Study: Rising Number of Kids Exposed to Online Porn
February 05, 2007
CHICAGO — More children and teens are being exposed to online pornography, mostly by accidentally viewing sexually explicit Web sites while surfing the Internet, researchers say.
Forty-two percent of Internet users aged 10 to 17 surveyed said they had seen online pornography in a recent 12-month span.
Of those, 66 percent said they did not want to view the images and had not sought them out, University of New Hampshire researchers found. Their conclusions appear in February's Pediatrics, due out Monday.
"It's beyond the wild West out there. You've really taken away the age of innocence," said Dr. Michael Wasserman, a pediatrician with the Ochsner Clinic in Metairie, La., who was not involved in the study.
Online pornography was defined in the study as images of naked people or people having sex.
"It's so common now, who hasn't seen something like that?" said Emily Duhovny, 17.
The Marlboro, N.J., high school senior said X-rated images pop up all the time when she's online. Duhovny said the first time she saw one, it was shocking, but now, "more than anything, it's just annoying."
"It doesn't have to be a negative thing, but that shouldn't be how you learn about sex education," said Duhovny, an editor for Sexetc.org, a teen-written Web site on sexual health issues affiliated with Rutgers University.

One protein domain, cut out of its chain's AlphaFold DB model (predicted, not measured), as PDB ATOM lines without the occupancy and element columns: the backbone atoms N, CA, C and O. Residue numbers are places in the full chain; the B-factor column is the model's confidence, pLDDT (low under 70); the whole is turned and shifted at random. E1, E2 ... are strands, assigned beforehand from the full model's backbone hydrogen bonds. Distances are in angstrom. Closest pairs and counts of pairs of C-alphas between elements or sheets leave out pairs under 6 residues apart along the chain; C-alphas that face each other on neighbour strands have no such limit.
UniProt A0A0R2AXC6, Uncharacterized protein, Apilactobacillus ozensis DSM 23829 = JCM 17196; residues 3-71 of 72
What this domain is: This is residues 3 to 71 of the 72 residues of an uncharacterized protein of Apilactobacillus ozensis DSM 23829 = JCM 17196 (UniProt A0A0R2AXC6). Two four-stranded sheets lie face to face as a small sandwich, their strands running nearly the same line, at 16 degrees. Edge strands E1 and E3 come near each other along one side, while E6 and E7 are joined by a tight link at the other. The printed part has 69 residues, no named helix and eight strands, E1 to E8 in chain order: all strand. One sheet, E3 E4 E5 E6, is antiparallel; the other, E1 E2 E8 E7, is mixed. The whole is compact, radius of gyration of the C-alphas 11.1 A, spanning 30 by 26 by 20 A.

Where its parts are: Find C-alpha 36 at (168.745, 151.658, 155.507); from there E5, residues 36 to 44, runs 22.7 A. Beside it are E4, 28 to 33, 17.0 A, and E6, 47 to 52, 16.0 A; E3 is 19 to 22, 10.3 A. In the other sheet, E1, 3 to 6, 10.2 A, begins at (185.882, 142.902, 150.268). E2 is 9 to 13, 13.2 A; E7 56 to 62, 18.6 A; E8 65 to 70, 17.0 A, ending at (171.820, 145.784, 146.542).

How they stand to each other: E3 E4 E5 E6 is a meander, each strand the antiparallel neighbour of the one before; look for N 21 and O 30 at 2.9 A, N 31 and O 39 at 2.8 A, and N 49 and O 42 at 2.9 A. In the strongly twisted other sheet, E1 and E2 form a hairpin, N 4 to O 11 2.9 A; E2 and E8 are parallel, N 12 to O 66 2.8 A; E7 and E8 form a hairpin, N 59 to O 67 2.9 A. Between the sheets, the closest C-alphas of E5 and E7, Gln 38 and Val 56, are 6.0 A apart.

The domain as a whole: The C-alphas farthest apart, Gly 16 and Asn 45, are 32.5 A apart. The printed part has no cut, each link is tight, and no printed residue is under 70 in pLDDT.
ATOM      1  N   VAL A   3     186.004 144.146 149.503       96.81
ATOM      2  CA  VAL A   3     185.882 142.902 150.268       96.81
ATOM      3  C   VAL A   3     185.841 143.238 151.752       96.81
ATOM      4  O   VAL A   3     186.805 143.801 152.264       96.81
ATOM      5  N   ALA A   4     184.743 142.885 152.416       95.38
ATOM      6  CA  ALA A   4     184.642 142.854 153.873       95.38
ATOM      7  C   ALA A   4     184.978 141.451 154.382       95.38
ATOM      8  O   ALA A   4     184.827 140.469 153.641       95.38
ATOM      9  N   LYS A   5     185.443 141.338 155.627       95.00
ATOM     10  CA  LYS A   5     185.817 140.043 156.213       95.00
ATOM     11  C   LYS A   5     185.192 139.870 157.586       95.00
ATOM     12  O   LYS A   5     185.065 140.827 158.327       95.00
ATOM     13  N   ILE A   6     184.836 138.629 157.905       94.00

In the survey, conducted between March and June 2005, most kids who reported unwanted exposure were aged 13 to 17. Still, sizable numbers of 10- and 11-year-olds also had unwanted exposure — 17 percent of boys and 16 percent of girls that age.
More than one-third of 16- and 17-year-old boys surveyed said they had intentionally visited X-rated sites in the past year. Among girls the same age, 8 percent had done so.
The results come from a telephone survey of 1,500 Internet users aged 10 to 17, conducted with their parents' consent.
Overall, 34 percent had unwanted exposure to online pornography, including some children who had willingly viewed pornography in other instances. The 2005 number was up from 25 percent in a similar survey conducted in 1999 and 2000.
The latest survey has a margin of error of plus or minus 2.5 percentage points.
Online use that put kids at the highest risk for unwanted exposure to pornography was using file-sharing programs to download images. However, they also stumbled onto X-rated images through other "normal" Internet use, the researchers said, including talking online with friends, visiting chat rooms and playing games.
Filtering and blocking software helped prevent exposure, but was not 100 percent effective, the researchers said.
Better methods are needed "to restrict the use of aggressive and deceptive tactics to market pornography online" without also hampering access to legitimate sites, the researchers said.
University of Chicago psychiatrist Sharon Hirsch said exposure to online pornography could lead kids to become sexually active too soon, or could put them at risk for being victimized by sexual predators if they visit sites that prey on children.
"They're seeing things that they're really not emotionally prepared to see yet, which can cause trauma to them," Hirsch said.
Exposure also could skew their perceptions about what constitutes a healthy sexual relationship, said Janis Wolak, the study's lead author and a researcher at the University of New Hampshire's Crimes Against Children Research Center.
Still, many survey participants said they were not disturbed by what they saw, and Wolak said research is needed to determine how exposure to online pornography affects kids.